Youth demonstrators from ‘enough is enough’ campaign resume protest

Published On: July 16, 2020 02:45 PM NPT By: Republica  | @RepublicaNepal

KATHMANDU, July 16: Youth protesters from the ‘enough is enough’ campaign have yet again hit the streets in order to jog the government’s memory regarding the agreement reached between them and the government on June 7. Joining the protest in front of the ministers’ quarters in Pulchowk, Lalitpur, this morning most of them were seen holding placards that read ‘implement the agreement’.

The nationwide campaign led by mostly youths had surfaced through the Facebook group ‘enough is enough’ led by activist Iih. The campaign that started digitally had then materialized in the form of substantial protest gathering thousands of youths on the streets to oppose the government's poor handling of the COVID-19 crisis.

Despite constant demonstrations and calls by the youths, the government had failed to acknowledge the protests and demands presented by the youth protesters. Stirring to the neglect and indifference that the government kept showing to the protests, activist iih had organized a Satyagraha campaign (hunger strike) and was later joined by other youths including Pukar Bam.  

However, the Satyagraha campaign had given positive outcomes as Prime Minister Oli himself visited the youths at Hams Hospital on the evening of July 2, after they were admitted to the hospital owing to their deteriorating health conditions.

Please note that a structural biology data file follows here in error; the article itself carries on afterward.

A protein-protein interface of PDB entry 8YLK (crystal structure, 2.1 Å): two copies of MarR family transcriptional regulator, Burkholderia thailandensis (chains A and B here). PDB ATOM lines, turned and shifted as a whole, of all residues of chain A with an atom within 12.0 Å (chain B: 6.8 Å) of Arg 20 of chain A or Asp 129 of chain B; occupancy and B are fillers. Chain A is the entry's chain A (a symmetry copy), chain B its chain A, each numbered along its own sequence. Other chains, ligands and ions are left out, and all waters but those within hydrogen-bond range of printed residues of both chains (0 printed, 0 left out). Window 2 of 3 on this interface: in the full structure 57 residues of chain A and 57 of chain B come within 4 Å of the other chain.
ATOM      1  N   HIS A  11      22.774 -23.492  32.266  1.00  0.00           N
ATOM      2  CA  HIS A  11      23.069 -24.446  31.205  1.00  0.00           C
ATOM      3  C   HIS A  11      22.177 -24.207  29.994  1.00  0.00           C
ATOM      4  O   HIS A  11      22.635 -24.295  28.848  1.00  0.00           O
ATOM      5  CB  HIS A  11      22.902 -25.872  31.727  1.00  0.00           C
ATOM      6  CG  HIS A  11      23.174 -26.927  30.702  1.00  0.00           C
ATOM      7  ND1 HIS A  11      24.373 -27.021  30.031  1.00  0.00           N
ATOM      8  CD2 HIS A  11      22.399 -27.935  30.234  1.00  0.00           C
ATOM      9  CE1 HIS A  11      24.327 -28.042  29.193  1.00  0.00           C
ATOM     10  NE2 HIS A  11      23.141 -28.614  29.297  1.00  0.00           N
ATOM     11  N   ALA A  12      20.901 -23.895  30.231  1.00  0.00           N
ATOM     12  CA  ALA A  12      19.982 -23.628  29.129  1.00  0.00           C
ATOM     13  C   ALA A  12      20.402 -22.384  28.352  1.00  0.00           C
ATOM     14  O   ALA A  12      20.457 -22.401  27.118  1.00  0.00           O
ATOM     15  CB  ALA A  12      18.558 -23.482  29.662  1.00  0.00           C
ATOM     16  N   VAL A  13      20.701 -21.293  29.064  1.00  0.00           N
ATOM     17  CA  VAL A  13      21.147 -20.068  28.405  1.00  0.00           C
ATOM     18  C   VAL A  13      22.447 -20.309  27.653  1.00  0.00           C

On July 7, the youths called off the Satyagraha following a 12-point agreement signed with the health ministry on the evening of July 6. The agreement that calmed the protestors had mentioned that the government would fulfill their demands as soon as possible.  

Nevertheless, stating that the government hasn’t worked according to the agreement even a week after it was signed, the protestors have recommenced the protest.

The 12-point agreement mentioned that the government would discontinue the use of rapid diagnostic tests and increase polymerase chain reaction testing to identify COVID-19 infection, include healthcare and frontline workers, migrant returnees as well as contacts of people who have tested positive for the virus and transparently publicize its spending on the pandemic.



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